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Discussion Starter · #1 ·
With summer fast approaching comes the slow time for hunting. But, like most things shooting and hunting is a parishable skill, something that needs to be practiced. Practice can be at a range but that really only helps your shooting as the target is static.

However, if you think outside the envelope, you can hunt all year and practice your spotting, stalking and shooting skills.

First off you need a small pond that is close to your house. Next you need a BB gun. That game... the American Frog!

You may think Frog hunting is easy, but I'm here to tell you it isn't... well at first it is but then it gets harder as the Frogs learn.

You start by spotting a Frog sunning itself on the bank, then stalk up to it and put a BB into it's head. Being amphibian a normal chest shot will not terminate the them, they just swim off.

This spot and stalk works for a while untill word gets around the Frog community that they are being hunted, then it gets harder as they are on the alert and when they see you they squeak out a warning and dive.

The next tactic to use is to set up a spotting scope and use a .22LR to take them out from a distance. Now, you may think that a .22 is overkill for Frogs, so to make it more sporting limit your shots to 50 yards or more.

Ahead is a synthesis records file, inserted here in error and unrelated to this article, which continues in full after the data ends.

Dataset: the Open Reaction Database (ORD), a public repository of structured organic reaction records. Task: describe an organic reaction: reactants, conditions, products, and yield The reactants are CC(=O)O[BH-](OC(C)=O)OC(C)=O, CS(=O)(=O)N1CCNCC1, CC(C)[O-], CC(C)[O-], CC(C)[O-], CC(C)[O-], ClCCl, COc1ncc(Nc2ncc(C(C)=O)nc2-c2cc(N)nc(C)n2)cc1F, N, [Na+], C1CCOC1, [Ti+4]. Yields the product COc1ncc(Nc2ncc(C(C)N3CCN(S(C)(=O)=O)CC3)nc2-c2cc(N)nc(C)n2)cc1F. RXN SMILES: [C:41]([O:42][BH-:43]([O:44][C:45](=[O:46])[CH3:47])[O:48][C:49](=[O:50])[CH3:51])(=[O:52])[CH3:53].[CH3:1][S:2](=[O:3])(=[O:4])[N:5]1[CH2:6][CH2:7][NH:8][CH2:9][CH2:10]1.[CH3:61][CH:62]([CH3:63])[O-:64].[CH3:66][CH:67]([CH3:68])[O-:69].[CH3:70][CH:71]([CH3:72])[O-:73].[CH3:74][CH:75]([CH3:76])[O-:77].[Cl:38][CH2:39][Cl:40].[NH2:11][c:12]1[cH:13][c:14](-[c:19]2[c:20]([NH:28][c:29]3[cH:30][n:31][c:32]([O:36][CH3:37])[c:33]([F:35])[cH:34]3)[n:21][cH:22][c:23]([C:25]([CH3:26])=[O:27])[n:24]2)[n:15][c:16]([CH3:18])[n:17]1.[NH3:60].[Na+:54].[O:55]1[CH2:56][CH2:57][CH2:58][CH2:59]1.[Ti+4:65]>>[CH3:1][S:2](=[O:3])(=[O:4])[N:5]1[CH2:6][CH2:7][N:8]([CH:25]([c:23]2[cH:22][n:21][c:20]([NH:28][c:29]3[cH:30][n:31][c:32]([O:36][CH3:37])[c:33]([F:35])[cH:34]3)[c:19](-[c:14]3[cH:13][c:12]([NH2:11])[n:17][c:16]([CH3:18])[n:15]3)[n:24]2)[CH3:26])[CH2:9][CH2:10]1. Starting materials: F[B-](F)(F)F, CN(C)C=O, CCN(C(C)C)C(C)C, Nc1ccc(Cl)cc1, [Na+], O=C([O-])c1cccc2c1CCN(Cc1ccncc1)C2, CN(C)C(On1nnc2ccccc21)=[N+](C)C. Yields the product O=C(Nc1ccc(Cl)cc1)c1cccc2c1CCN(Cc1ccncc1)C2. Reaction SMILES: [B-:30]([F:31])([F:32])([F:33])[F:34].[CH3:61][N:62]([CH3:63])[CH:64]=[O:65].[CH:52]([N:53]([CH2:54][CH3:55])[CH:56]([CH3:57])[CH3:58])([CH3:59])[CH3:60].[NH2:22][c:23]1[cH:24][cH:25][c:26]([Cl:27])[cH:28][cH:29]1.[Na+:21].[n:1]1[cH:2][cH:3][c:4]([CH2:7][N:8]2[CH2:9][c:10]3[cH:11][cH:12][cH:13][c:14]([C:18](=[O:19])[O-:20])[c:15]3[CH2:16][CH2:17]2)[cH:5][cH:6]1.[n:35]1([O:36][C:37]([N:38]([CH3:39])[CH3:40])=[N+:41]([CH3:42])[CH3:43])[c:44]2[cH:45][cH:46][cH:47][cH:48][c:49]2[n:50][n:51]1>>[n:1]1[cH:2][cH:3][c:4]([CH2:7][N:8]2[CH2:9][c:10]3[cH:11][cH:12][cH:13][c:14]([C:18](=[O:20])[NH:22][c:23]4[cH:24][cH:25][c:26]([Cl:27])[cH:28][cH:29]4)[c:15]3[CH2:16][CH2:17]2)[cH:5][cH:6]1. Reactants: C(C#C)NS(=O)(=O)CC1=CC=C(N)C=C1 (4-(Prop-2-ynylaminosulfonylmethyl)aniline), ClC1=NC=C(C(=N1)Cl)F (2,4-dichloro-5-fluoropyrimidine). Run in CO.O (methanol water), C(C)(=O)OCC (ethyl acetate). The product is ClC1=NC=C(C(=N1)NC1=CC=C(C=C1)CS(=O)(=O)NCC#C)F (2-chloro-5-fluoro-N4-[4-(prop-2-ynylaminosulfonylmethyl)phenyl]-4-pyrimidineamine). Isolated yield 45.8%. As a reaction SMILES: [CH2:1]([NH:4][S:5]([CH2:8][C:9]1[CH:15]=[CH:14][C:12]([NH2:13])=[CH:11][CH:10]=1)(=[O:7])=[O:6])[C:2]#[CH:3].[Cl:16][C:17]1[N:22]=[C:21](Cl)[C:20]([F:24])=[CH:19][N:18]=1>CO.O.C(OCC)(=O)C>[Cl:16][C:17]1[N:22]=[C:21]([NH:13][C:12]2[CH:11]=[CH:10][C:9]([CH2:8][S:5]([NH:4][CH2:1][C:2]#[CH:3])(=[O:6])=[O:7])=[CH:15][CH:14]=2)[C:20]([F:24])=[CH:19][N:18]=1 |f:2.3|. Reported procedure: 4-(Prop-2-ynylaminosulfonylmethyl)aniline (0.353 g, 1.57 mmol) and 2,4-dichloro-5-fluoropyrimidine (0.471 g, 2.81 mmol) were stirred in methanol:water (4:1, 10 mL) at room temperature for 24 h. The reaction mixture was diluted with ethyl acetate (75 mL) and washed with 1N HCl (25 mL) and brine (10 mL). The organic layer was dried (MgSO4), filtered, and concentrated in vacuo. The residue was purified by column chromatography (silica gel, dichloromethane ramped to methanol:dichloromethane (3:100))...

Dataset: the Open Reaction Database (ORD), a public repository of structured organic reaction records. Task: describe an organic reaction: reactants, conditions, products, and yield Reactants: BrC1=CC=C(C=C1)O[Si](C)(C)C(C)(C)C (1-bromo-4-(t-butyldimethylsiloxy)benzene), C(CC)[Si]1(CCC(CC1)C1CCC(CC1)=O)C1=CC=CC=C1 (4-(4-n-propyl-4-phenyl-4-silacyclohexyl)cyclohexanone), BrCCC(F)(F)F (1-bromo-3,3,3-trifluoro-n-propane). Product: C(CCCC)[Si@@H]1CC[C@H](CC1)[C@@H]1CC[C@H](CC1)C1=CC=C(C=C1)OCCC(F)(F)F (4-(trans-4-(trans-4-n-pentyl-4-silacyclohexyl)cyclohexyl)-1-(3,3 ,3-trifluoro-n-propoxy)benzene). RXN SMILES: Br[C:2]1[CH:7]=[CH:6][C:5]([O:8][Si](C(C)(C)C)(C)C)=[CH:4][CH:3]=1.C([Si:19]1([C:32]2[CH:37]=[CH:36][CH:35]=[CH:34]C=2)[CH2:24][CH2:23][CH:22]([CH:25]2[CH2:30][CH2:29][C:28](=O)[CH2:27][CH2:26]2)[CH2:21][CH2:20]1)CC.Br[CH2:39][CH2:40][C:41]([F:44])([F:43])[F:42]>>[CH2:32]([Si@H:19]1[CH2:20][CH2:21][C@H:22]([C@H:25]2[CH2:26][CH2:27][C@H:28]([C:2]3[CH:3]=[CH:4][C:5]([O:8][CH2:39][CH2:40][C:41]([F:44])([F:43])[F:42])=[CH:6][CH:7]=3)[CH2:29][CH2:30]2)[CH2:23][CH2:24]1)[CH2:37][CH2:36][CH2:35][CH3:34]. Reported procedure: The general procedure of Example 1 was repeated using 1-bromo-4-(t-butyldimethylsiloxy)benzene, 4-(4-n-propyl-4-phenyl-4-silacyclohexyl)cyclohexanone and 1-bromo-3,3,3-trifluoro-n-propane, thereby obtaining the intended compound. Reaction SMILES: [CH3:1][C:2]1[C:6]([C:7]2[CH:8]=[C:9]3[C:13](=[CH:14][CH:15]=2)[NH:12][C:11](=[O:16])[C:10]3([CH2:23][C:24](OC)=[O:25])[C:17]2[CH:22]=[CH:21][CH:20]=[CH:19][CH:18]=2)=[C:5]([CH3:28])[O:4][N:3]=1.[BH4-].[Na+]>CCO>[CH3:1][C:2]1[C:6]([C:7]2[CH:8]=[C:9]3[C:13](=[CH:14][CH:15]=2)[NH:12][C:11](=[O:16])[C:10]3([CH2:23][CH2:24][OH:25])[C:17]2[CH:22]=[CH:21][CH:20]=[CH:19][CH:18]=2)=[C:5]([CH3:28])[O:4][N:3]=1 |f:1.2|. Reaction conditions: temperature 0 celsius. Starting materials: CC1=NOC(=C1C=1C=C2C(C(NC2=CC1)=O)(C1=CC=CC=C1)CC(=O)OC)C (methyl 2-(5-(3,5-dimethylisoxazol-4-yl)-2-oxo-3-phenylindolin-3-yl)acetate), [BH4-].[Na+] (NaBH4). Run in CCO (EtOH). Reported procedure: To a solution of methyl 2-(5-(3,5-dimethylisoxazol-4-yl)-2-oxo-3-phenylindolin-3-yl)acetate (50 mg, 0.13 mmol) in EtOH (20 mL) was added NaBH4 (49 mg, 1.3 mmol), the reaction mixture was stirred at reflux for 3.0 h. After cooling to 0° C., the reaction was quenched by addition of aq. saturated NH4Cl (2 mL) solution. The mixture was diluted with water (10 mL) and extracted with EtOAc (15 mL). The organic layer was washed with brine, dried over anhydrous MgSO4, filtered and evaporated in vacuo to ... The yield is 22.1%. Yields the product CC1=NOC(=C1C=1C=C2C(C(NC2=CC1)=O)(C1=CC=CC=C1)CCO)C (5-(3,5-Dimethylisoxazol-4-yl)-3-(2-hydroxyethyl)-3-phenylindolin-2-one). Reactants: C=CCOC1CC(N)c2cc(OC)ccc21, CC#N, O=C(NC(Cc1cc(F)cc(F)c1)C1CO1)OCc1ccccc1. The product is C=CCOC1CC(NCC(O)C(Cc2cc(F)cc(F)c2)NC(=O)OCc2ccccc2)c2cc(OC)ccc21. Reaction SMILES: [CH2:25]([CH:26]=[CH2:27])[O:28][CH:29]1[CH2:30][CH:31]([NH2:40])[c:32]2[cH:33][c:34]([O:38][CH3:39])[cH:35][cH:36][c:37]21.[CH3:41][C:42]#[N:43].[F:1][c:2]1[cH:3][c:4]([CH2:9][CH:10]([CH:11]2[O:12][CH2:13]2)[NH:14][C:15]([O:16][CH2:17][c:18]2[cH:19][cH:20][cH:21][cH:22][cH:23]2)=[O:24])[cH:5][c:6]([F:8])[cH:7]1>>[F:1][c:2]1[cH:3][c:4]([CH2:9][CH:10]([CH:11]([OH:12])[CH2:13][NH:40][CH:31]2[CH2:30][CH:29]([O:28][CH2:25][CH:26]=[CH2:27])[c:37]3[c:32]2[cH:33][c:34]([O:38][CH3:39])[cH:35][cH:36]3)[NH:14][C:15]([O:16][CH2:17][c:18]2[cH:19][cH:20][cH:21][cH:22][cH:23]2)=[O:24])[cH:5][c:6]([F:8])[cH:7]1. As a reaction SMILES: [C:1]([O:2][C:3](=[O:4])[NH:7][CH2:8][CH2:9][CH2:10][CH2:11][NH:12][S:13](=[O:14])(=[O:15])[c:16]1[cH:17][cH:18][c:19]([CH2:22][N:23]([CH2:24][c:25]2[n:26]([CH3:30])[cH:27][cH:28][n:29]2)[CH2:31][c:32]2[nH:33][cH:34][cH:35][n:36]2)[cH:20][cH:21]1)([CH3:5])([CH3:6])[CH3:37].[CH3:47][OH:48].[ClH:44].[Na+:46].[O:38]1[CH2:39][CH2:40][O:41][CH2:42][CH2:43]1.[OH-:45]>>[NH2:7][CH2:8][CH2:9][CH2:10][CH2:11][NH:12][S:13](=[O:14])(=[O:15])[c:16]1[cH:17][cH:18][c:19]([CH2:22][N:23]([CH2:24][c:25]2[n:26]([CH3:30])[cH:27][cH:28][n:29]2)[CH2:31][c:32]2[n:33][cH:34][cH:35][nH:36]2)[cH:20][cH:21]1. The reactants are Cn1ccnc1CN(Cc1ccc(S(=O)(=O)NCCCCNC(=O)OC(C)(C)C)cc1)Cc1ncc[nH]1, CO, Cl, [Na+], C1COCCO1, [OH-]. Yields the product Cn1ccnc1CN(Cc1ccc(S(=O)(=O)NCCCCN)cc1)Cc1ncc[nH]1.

As you decimate the Large Frog population you challange youself to ever increasing smaller ones.

For added challange use your BB Gun or .22 Subsonics/CB Caps and hunt at night. Use a flashlight to locate the Frogs eyes glowing on the bank, then take your shot. It helps if you have a friend along to keep the light shined on the Frog while you take the shot.

By doing the above you accomplish a few things...

1 - Keep you hunting skills honed.
2 - Feed the local Bass and Catfish population.

and as a added benifit during our current conflict....

3 - Take your anger out at the French (known worldwide as Frogs) for their non-support.

Least you think that I went over the edge and have wacked out with the above I want you to rest assured that I am not the only one who hunts Frogs during the summer.... Right Fernando?!

· Site Founder
3,289 Posts
You brought back some fond memories. Setting up on the back deck with the scoped rifle, spotting scope, and bunches of ammo. Oh, and how can I forget the coffee and Guinness! Man, those were the days!

One thing Schmit forgot to mention is frogs are much smarter than you’d think. After a handful of minor skirmishes and a few major campaigns, the veteran frogs were getting smart. One shot into the pond embankment from 50+ yards away and a platoon worth of frogs would dive for cover. I swear that by the end of the frog war these critters were plotting some major retaliation against us. If they had more time to gather support from frogs from neighboring ponds Schmit and I would have been in trouble!

Discussion Starter · #3 ·
the veteran frogs were getting smart. One shot into the pond embankment from 50+ yards away and a platoon worth of frogs would dive for cover.
At which time we changed tactics to employing a suppressed weapon shooting sub-sonic ammo to take out the veterans one by one without raising alarms. :D
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